Scotch thistle is an erect annual or biennial herb to 2 m high, commonly 1 to 1.2 m. Generally one main stem with numerous branches, covered with dense, appressed, woolly hairs giving it a whitish-grey appearance. It has broad spiny wings along the stems. The flower heads are purple and round with spiny bracts.
As A Soil Indicator:
Low Calcium, High Potassium. High Manganese, High Magnesium, Very low Iron, High Sulfate, High Boron, Low humus in the soil , Limited bacteria, Compacted soil , Poor drainage
Life cycle:
Annual or biennial. Seed germinate at any time with a flush of germination in late summer to early autumn or late winter to spring. Plants that germinate in late summer form sizeable rosettes before the onset of winter. Seedlings from late autumn or early winter may suffer a very high natural mortality.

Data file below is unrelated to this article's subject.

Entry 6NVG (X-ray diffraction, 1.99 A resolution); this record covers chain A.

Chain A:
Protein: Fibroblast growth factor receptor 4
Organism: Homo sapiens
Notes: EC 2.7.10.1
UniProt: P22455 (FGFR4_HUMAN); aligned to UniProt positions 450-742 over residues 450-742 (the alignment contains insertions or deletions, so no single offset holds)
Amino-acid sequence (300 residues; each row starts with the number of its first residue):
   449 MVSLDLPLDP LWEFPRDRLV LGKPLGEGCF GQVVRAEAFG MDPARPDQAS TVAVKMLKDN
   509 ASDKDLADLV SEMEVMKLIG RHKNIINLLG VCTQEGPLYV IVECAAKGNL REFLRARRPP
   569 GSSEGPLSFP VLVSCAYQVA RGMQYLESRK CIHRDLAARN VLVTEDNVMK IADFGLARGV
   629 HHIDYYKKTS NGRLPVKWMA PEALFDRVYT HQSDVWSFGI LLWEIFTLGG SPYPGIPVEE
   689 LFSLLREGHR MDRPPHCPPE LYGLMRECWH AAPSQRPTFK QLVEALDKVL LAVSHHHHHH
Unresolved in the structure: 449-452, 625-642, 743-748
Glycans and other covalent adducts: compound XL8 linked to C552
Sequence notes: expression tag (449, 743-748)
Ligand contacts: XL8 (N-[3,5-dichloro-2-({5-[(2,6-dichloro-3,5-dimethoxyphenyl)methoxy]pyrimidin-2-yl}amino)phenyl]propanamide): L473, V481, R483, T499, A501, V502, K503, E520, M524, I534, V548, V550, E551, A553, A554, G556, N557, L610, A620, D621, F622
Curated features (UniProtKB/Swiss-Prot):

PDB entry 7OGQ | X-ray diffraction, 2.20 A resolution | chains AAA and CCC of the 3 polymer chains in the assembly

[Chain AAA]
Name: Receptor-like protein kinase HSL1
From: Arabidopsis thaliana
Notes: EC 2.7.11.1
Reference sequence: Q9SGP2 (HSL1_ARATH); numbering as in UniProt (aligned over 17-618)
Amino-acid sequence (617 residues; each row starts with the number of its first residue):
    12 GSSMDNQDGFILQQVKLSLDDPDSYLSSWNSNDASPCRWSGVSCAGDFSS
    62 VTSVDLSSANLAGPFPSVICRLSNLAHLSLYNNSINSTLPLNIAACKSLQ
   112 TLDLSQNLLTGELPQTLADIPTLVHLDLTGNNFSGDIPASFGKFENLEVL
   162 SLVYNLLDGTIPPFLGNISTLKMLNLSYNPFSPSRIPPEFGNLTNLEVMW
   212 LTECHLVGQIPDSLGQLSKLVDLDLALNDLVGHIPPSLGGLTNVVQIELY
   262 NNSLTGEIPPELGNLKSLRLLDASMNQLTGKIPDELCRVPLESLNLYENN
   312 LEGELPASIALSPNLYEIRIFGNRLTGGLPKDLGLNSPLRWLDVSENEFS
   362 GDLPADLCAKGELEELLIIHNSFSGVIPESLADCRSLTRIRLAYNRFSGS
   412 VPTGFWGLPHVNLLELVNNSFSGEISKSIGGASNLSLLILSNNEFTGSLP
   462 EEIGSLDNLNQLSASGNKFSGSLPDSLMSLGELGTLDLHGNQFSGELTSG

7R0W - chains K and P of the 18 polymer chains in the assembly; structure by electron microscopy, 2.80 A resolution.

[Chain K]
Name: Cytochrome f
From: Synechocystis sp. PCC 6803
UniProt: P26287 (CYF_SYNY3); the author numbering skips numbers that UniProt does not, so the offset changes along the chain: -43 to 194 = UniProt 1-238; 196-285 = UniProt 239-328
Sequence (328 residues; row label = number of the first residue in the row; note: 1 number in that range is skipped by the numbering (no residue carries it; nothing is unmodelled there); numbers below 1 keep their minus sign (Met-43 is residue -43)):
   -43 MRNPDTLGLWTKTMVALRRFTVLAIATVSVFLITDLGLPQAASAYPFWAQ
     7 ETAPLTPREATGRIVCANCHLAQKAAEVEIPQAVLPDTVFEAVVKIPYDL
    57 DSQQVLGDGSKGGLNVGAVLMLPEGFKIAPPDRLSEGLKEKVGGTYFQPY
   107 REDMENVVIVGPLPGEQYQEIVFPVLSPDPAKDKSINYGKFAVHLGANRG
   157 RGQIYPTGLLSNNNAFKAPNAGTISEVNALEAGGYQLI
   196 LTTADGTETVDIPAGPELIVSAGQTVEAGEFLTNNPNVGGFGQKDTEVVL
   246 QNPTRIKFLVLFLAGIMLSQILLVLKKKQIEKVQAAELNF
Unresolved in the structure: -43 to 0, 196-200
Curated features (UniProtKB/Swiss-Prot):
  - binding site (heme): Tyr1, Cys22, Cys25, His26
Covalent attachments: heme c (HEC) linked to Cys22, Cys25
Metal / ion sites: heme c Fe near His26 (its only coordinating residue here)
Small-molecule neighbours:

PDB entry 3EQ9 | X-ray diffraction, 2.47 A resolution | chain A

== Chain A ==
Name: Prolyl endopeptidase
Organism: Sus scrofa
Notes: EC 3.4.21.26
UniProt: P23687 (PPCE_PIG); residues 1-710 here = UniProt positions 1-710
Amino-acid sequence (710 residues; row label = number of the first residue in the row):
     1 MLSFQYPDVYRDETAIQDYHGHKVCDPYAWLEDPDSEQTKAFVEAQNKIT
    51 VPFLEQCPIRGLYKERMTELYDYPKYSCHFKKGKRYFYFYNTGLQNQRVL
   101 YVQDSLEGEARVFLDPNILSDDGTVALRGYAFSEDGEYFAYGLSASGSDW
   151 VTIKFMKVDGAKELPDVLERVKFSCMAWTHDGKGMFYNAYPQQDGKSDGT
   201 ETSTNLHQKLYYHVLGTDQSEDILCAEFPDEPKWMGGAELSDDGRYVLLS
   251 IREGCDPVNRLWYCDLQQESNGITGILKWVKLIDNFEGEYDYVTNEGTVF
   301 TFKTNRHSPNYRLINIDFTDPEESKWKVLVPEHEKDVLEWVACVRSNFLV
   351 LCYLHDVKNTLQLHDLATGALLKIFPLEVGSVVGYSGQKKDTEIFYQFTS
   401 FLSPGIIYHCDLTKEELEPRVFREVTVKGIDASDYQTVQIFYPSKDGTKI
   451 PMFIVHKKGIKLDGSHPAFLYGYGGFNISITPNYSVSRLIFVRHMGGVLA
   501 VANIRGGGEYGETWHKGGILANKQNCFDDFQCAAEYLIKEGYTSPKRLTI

Apparently once cultivated as a medicinal plant for treating skin sores and ulcers. The roots, young shoots and flower buds were eaten as vegetables. Flowers can be used to make a ‘rennet’ to set cheese. Mineral accumulator 
A weed of improved pastures, crops, fallows and disturbed areas. It is strongly competitive. Newly sown pastures are often overrun by Scotch Thistle in infested areas. It is too spiny to be readily grazed. Damages mouths and eyes of stock and contaminates wool.
Not recorded as toxic

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